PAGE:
The Fax Machine (17 Jul 2004)
They saturated the mass market in the 1980's, but it is surprising to learn that the Fax Machine was invented over 150 years ago. We are indebted to Alexander Bain, a Scottish clockmaker who came up with the basis of the modern fax machine in 1842. He never sent a facsimile - we have Giovanni Caselli, an Italian Abbot to thank for that. But this was an invention ahead of its time, and conventional telegraph services killed off the fax machine. In1910 it became part of specialist use such as the post-office, but just like early computer technology, fax machines were incompatible and it was decades before they really took off. In the 1950's the meteorological office used them to transmit weather charts and as Michael Fish remembers, this saved each weather man in each office across the country from hand drawing their own charts. Yet, it wasn't until the late 1970's that technical advances, combined with a number of postal strikes, forced businesses to look for an immediate alternative way of sending information. By the 1980's no self-respecting place of work, freelance journalist or designer could operate without one. And if you couldn't afford one at home, nip down to the local library or pop into the office and your message or valentines message could be sent across the world at the touch of a button. It has been displaced by email but as design guru James Dyson argues, "it is not yet a DoDo as it is still the best way of conducting any business that involves design drawings". It still has legal status as Helena Kennedy QC explains and try sending an email to Kazhakstan where they don't have the internet, if it's a visa you want, only a fax will do.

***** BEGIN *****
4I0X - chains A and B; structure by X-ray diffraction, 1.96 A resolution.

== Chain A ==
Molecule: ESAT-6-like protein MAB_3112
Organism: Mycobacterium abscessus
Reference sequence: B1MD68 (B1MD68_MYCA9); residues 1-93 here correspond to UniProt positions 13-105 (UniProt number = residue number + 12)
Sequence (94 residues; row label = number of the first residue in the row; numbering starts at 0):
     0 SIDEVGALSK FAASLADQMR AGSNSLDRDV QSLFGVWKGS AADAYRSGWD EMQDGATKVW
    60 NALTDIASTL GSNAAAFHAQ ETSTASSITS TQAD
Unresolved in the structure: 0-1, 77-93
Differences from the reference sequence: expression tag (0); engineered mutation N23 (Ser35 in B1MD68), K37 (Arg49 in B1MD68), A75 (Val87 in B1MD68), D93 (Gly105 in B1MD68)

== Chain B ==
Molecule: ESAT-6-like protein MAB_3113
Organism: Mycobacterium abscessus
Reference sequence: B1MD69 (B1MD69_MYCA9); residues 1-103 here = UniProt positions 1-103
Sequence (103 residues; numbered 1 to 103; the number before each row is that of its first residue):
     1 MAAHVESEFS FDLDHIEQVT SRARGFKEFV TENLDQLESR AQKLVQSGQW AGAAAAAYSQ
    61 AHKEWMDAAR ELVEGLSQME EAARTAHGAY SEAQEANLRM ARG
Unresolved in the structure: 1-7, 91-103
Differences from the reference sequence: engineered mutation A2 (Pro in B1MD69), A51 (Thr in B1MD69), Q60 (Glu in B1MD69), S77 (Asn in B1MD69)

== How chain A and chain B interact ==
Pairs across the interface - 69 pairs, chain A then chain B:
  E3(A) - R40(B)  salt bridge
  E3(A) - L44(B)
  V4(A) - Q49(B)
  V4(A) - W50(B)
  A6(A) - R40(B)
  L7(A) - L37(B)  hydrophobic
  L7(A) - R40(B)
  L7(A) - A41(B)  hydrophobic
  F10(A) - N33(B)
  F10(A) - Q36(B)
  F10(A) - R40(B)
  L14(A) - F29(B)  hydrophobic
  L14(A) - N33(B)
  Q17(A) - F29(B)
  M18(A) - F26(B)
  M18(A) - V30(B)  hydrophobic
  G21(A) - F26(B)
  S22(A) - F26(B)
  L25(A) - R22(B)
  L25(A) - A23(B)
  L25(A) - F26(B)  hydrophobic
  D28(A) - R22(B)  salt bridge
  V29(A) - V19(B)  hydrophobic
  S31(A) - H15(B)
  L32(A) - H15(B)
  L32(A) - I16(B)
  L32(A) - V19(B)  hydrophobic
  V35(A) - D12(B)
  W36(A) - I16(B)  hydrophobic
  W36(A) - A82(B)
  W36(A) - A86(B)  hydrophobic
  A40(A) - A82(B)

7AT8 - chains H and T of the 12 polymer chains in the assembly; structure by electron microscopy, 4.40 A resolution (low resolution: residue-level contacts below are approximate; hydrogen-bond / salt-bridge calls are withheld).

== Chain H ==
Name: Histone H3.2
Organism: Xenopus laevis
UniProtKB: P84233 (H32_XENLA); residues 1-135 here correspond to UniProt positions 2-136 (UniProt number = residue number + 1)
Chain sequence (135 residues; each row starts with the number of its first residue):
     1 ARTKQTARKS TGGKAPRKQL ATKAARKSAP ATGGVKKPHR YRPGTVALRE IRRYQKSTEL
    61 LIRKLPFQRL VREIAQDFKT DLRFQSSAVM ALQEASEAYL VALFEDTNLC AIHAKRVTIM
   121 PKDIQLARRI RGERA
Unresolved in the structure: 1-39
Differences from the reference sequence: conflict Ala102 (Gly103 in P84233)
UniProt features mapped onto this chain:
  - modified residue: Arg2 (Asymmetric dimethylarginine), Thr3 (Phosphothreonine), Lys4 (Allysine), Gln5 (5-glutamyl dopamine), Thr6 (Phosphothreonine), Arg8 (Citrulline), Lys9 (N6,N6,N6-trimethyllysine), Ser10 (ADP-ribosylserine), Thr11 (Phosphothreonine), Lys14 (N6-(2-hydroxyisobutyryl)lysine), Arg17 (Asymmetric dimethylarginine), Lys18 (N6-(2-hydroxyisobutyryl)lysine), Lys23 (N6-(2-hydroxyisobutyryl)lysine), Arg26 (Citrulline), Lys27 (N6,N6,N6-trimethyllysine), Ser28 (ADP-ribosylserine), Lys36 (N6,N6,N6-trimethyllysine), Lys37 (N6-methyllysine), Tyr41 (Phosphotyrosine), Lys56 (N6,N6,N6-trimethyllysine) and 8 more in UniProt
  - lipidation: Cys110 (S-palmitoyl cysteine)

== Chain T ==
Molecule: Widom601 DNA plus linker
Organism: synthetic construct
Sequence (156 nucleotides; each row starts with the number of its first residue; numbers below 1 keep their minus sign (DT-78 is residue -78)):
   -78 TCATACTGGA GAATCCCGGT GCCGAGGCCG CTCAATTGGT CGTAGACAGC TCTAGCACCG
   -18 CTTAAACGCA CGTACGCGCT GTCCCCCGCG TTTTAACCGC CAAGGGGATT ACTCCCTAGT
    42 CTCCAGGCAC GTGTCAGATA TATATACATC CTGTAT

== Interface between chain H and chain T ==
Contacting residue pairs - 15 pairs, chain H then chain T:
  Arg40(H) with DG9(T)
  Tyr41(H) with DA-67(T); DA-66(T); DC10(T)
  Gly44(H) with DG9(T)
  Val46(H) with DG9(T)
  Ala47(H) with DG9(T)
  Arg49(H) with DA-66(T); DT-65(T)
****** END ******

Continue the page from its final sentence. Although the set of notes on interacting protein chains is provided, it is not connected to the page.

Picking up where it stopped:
Article URL: http://www.bbc.co.uk/radio4/science/indispensables.shtml
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